"Pressure suit seals--check." Claudia rolled her
head in a full circle within her helmet, trying to
work out the kinks in her neck muscles. There was
always a bit of anticipation and fear whenever she
suited up. A cut or leak or malfunction not caught
during prep could mean her life.
"Ripkin, what does your med gauge read?" Ivan’s
young, Russian-accented voice came over the suit’s
earpiece. He’d not been here long enough to develop an
attitude towards her, unlike some of the others. "Body
temp just took a spike."
Claudia grimaced. "It’s nothing. Just a hot flash."
She could feel sweat breaking out all over as her body
tried to compensate for the sudden internal change.
She’d long ago tweaked the alarms in her suit to their
extreme range or she’d be blaring several times a day.
Silence met her comment, then the click of the mic.
"What is this ‘hot flash’?"
"Nothing you need to worry about, kid." She wasn’t
sure there was a word for it in Russian and she wasn’t
about to get into such things over an open comm link
in any case--giving ammunition to her ‘betters’
wouldn’t be a good idea. "Just old age. Will be gone
in a second."
Her prep buddy, Jonas, was grinning. Claudia tried
her best to ignore him as she went through the rest of
the final checklist then stepped inside the waiting
airlock. Excitement staunched the fear, her gaze
trapped by the small window showing the star-embedded
Thirty years ago she’d had a dream, a dream to go
amongst the stars. This was the closest to fulfilling
that desire she’d managed to reach. But it was a lot
farther than most people ever made it.
The airlock cycled through and the outer door
opened, revealing the vastness beyond.
After making sure the magnetic boots were on and
working properly, she stood before the doorway just
taking it all in for one too brief moment. Pinpoints
of light flared from all directions, taking who knew
how many untold years to get here. So very many of
them she’d never be able to count them all, though
it’d be fun to try.
She’d barely made it out of college with her
astronomy degree, even after changing it to the less
physics intensive Astronomy-Related Mission Support.
The biggest blow though after juggling work and school
and studying until her brain pureed was when she found
out the market for her field was saturated and no jobs
were to be had.
Claudia grinned as she reached around to snap her
tether to the safety ring outside the airlock. Once
secure, she turned off the magnetic shoes and shoved
out gently into space. As she drifted forward, she
turned around to look at the floating hotel behind
her--at the place which had finally made part of her
dreams come true.
It rose majestically in a grand cylinder, topped by
a huge, domed hydroponics bay and a multiport docking
station at the bottom. Four huge rings extended from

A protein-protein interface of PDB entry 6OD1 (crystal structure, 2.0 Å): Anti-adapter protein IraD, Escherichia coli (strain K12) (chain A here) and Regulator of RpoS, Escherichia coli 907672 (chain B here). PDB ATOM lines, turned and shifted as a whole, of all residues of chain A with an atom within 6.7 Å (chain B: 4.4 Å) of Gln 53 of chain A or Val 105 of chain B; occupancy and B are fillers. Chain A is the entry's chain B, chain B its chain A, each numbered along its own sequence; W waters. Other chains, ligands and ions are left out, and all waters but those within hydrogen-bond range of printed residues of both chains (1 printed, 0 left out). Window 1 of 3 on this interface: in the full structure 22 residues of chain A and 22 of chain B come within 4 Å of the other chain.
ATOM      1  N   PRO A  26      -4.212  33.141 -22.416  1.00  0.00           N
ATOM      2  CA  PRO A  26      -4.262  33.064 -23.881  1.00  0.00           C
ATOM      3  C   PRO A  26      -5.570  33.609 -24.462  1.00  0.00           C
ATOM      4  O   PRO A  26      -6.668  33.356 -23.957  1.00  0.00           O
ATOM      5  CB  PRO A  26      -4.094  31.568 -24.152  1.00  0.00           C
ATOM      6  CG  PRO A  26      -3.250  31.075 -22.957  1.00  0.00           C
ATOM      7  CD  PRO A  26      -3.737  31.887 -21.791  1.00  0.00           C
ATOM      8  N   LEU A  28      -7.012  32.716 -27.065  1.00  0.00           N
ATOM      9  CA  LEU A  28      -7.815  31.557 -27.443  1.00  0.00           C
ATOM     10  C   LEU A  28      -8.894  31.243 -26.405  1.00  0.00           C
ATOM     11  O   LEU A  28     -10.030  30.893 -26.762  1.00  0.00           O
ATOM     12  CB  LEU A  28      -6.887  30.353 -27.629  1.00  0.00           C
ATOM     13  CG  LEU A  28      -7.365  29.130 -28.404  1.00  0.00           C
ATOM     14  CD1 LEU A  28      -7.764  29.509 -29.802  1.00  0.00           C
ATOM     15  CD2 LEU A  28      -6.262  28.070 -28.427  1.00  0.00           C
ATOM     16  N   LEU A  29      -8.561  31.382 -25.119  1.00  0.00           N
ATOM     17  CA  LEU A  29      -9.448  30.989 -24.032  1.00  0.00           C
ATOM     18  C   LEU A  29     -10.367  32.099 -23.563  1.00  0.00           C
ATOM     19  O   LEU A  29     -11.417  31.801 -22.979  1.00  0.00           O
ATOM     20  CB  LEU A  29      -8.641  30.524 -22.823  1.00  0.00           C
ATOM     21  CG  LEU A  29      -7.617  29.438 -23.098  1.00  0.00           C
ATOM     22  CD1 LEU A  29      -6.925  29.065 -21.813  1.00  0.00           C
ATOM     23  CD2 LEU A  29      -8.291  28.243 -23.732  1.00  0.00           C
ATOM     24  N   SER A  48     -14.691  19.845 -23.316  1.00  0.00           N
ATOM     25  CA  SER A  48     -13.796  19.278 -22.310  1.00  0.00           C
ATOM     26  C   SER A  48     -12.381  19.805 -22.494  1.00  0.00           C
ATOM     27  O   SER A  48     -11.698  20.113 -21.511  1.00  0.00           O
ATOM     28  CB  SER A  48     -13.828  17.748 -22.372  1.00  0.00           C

the center, turning independently to generate
artificial gravity for the guests. Originally a
Russian private project to place a hotel in space by
2018, it soon became a joint international venture due
to lack of funds and resources.
In large, gold-tinted letters its name blared for
all to see--COH--Russian for dream.
Crew and staff were pulled from all over the world.
And she was sure it was more her degree rather than
work experience that helped her grab her current
position. Despite the fact the degree had nothing to
do with the work.
"Ripkin, time is money. Want to get on with your
chores or what?"
Her face heated up as she jerked at the unexpected
voice in her ear, this time her temperature increase
having nothing to do with her age. That Masters
deigned to talk to her directly was something of a
surprise, but not welcomed.
Her gaze flickered to the comm data area on her
HUD, checking to see if they were on an open channel.
They weren’t. Hopefully he wouldn’t start in on one of
his diatribes. "Getting on with it now, sir."
Reeling herself back in, she glanced down at the
blue Earth she’d not missed since she left its
confines ten years ago.
"Try to dawdle less than usual, would you? I need
the hull data asap so I can get this week’s reports
off my desk. I have real work to do." The comm
Claudia mentally sighed. The sad part was too many
of the staff on board held to the same bad attitude.
Ivan’s voice rang in her earpiece. "Ripkin, is all
She sighed for real this time, both bothered and
pleased that the new kid was checking up on her,
likely having noticed on his comm board that there’d
been private chatter. She hoped he got a clue before
long for his sake. There were those who wouldn’t take
kindly to his concern for the lower end of the help.
"No. Everything’s fine. Just taking a moment to
smell the roses." She pulled herself back with the
tether and turned the shoe magnets on. "Moving to
sector G1 now."
Trudging perpendicular to the surface of the hotel,
Claudia made her way to the next safety tethering
Getting to where she stopped last shift, she
activated and released a small scanner to float beside
her as she worked along to collect the readings
Masters wanted. Then pulling out a specialized Van der
Waals force clamp for her right hand and grabbing the
cleaning buffer with the left, she made sure both were
still securely attached to her work belt.
Placing the Waals clamp on the edge of the huge
window of the Zero-G game room, Claudia turned off her
boots and drifted slightly out, the clamp keeping her
in place. With the buffer, she started cleaning the
Hotels were all about the view and looking pristine
and being a good value. Nobody realized how much
debris and dust floated around in space. Safety
measures had improved over time, and it was standard
practice to add a thin film of Space Gel between the
outer and inner layers of the hulls of ships or
facilities. The gel’s make up would turn hard when